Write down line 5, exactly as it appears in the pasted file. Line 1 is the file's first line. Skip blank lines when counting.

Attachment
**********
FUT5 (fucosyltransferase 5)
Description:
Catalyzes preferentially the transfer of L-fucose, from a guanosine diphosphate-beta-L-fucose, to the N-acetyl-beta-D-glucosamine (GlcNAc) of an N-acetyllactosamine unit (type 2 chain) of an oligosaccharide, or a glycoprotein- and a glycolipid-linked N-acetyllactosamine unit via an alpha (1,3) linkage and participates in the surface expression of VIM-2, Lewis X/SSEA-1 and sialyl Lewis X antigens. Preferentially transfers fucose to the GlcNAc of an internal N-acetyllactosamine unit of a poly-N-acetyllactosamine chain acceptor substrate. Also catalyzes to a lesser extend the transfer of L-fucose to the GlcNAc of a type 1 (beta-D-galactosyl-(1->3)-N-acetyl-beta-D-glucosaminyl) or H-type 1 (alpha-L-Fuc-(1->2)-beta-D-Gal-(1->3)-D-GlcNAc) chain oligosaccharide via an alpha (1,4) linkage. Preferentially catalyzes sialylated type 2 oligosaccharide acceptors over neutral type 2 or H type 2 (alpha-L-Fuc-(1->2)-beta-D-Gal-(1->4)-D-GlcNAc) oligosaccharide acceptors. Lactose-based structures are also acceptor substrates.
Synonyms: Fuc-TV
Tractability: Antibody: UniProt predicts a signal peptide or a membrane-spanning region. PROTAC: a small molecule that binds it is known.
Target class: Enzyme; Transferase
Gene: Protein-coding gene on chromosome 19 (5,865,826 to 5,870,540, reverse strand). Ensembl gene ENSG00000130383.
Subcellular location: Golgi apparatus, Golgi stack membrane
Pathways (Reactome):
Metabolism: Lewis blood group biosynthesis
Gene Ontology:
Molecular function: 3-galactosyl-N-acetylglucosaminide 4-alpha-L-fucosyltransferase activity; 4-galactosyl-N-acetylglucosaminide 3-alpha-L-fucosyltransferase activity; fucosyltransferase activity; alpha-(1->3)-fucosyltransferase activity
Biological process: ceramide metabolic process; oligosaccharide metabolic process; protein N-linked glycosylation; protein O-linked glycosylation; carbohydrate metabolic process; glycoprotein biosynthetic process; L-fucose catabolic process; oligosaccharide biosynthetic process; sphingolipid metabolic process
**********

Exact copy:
Tractability: Antibody: UniProt predicts a signal peptide or a membrane-spanning region. PROTAC: a small molecule that binds it is known.